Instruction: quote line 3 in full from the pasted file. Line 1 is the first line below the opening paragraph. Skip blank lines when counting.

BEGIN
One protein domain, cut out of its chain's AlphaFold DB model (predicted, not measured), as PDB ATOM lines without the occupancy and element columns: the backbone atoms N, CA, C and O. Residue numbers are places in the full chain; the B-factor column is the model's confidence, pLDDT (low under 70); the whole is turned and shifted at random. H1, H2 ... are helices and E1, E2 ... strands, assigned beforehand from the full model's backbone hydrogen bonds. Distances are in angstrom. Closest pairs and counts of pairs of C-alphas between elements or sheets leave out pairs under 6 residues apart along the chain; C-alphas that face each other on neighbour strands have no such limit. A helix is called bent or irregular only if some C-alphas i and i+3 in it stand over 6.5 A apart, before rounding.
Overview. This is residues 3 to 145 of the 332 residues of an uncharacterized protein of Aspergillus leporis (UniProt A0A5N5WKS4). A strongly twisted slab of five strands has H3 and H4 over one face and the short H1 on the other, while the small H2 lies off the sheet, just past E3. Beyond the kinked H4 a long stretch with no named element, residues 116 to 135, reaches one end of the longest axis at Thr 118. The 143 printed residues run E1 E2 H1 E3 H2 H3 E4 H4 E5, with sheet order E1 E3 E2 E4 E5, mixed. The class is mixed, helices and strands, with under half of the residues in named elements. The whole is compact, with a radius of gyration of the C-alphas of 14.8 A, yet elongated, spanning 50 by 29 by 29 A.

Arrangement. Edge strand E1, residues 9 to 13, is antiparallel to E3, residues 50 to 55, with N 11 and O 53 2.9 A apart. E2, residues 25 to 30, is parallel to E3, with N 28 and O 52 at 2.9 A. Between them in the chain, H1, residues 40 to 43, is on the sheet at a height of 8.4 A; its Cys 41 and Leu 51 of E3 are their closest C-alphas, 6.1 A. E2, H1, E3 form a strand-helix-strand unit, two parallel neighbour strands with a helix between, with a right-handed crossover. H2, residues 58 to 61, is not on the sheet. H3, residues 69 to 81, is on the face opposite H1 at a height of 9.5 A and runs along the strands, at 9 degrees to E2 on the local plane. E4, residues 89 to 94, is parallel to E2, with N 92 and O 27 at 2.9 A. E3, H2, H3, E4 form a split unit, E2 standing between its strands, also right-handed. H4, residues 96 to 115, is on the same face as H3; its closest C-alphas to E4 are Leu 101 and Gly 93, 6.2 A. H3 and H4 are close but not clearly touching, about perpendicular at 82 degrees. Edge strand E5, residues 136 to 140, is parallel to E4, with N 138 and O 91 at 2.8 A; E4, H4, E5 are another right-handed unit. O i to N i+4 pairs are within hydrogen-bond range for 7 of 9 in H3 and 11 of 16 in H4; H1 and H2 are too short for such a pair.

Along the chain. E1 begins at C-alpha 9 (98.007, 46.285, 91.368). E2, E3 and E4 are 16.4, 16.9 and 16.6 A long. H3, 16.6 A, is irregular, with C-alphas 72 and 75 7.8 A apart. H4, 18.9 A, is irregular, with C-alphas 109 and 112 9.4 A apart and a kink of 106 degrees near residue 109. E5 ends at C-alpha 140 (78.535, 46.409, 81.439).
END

Along the chain. E1 begins at C-alpha 9 (98.007, 46.285, 91.368). E2, E3 and E4 are 16.4, 16.9 and 16.6 A long. H3, 16.6 A, is irregular, with C-alphas 72 and 75 7.8 A apart. H4, 18.9 A, is irregular, with C-alphas 109 and 112 9.4 A apart and a kink of 106 degrees near residue 109. E5 ends at C-alpha 140 (78.535, 46.409, 81.439).